Written pieces, talks and poems:
A talk on Freedom given by Irit Shimrat which is as relevant and powerful today as it was when she first gave it.
A podcast from Dorothy Gould about the review of the Mental Health Act 1983 which has paved the way for ‘reform’ of the Act.
An article from Transforming Communities for Inclusion (TCI) on shocking abuse at the Edenfield Centre run by the Greater Manchester Mental Health NHS Foundation Trust in the north of England and on the vital need to transform the whole mental health system.
An easy read PowerPoint presentation from Jacqui Lovell about basic human rights.
They is mad in asylum: a poem from Jacqui Lovell, written in the ‘voice’ of a woman with whom she has worked in the UK’s asylum system. The word ‘asylum’ is used in two senses: to represent this woman’s traumatic experiences of asylum when she came seeking sanctuary in this country - including as a lesbian - and her traumatic experiences of being placed against her will in a mental health ‘asylum’.
Films, music and art:
A film clip from Ruth Dixon about the strong need to rethink the use of psychiatric labels.
A webinar on Disrupting Colonialism & Biomedical Reductionism in Mental Health. This comes from Transforming Communities for Inclusion (TCI). It addresses a crucial issue: the growing global dominance of the biomedical model and the need to protect human rights in the face of that. The webinar also includes examples of community action and resistance.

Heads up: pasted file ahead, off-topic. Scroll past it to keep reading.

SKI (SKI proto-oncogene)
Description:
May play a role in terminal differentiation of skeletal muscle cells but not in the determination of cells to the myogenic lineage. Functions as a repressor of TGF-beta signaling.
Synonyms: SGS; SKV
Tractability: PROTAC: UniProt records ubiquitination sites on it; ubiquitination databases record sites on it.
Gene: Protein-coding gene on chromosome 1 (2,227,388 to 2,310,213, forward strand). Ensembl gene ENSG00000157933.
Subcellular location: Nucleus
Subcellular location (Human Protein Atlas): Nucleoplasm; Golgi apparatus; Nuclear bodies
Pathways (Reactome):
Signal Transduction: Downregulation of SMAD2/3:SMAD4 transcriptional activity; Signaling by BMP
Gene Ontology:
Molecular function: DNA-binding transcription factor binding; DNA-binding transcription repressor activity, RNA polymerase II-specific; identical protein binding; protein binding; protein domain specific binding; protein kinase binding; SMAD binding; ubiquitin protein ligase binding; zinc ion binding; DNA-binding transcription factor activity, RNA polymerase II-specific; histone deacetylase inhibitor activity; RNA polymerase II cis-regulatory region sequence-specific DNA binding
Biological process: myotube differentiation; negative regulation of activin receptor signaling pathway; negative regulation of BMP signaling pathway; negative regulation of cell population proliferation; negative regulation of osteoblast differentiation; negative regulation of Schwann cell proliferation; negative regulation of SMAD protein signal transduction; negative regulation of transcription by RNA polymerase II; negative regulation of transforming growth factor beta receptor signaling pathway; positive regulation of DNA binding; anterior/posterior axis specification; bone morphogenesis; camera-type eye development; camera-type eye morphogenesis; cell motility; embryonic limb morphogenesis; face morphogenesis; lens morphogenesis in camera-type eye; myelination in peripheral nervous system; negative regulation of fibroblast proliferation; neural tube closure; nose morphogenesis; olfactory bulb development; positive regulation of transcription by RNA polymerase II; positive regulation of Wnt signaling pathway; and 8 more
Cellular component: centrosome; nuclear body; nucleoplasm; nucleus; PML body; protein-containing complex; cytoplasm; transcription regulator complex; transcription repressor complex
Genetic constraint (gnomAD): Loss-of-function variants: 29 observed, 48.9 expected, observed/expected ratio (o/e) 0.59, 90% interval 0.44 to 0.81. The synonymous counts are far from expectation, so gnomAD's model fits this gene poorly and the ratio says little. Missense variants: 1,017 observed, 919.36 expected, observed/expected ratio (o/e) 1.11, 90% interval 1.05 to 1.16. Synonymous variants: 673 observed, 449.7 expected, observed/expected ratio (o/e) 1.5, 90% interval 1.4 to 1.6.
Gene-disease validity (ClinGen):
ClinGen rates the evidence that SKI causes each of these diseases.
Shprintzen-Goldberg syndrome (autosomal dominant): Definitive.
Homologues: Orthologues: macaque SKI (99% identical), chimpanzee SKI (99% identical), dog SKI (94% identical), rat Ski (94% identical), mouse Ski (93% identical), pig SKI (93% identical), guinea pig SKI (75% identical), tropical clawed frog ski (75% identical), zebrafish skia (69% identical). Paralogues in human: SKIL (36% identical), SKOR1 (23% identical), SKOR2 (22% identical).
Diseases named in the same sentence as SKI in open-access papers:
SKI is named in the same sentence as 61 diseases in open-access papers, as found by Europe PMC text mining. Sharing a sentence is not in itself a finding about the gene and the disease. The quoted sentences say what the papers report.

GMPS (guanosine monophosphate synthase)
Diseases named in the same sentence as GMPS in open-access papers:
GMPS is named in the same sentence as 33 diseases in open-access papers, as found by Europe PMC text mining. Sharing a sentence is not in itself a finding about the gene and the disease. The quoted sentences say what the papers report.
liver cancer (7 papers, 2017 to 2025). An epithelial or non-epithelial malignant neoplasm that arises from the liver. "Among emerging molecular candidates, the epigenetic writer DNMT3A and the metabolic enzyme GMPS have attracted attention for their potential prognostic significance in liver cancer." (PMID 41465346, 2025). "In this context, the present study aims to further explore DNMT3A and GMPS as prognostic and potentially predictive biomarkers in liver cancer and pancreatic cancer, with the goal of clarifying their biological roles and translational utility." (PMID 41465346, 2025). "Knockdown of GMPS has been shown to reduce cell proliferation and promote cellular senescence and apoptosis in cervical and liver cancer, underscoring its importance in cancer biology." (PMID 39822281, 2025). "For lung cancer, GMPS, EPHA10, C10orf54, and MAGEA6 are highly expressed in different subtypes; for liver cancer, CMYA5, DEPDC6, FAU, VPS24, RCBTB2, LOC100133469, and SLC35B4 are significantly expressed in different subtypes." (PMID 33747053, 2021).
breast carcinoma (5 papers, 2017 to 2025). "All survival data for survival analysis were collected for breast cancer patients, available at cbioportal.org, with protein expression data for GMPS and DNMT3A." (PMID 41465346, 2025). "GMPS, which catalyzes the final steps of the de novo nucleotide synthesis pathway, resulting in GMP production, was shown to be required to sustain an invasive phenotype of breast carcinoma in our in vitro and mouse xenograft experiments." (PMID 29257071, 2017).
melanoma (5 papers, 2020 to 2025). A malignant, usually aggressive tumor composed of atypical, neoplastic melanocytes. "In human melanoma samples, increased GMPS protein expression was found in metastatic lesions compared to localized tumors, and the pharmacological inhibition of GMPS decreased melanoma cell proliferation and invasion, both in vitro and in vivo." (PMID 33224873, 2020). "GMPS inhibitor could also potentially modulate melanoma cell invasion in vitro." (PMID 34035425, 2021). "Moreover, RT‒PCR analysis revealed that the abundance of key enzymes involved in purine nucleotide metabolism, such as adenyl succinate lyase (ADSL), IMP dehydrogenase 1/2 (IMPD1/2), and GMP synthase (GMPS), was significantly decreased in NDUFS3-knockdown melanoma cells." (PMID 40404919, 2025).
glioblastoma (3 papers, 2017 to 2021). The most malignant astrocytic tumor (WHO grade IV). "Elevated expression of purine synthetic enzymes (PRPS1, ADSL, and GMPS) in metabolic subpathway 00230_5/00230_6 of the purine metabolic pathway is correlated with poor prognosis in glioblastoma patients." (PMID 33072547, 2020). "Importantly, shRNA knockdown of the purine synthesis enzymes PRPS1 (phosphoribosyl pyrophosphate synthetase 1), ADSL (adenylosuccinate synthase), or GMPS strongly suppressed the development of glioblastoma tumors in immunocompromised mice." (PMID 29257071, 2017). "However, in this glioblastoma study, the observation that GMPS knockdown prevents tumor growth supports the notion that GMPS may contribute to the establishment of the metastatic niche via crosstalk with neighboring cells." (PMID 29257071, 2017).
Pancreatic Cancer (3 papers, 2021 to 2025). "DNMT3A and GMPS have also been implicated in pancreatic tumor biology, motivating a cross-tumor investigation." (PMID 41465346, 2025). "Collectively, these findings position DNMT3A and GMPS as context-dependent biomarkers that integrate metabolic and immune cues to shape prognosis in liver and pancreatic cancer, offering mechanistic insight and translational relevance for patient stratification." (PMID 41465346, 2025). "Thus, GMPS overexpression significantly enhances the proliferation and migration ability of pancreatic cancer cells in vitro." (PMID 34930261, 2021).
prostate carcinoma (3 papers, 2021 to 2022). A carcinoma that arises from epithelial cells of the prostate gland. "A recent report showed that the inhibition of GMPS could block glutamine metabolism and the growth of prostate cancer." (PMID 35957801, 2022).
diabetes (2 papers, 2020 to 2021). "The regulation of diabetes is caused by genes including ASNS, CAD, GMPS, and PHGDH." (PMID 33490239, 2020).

The musical work of Ren: about personal experiences of trauma and of the mental health system.
Art work from Mad in America: drawing on creative arts as a powerful way of sharing lived experience.
A film from John Evans, one of the five people who started the Independent Living movement in England. He has used the film to describe how the movement began, how it then led to the creation of the European Network on Independent Living (ENIL) and how it is now reinforced by the UN Convention on the Rights of Persons with Disabilities (UNCRPD).
A video message at the 52nd session of the UN’s Human Rights Council from Gerard Quinn, the UN’s Special Rapporteur on the Rights of Persons with Disabilities. In this, he highlights the difficulty of exposing abuse, because of its invisibility,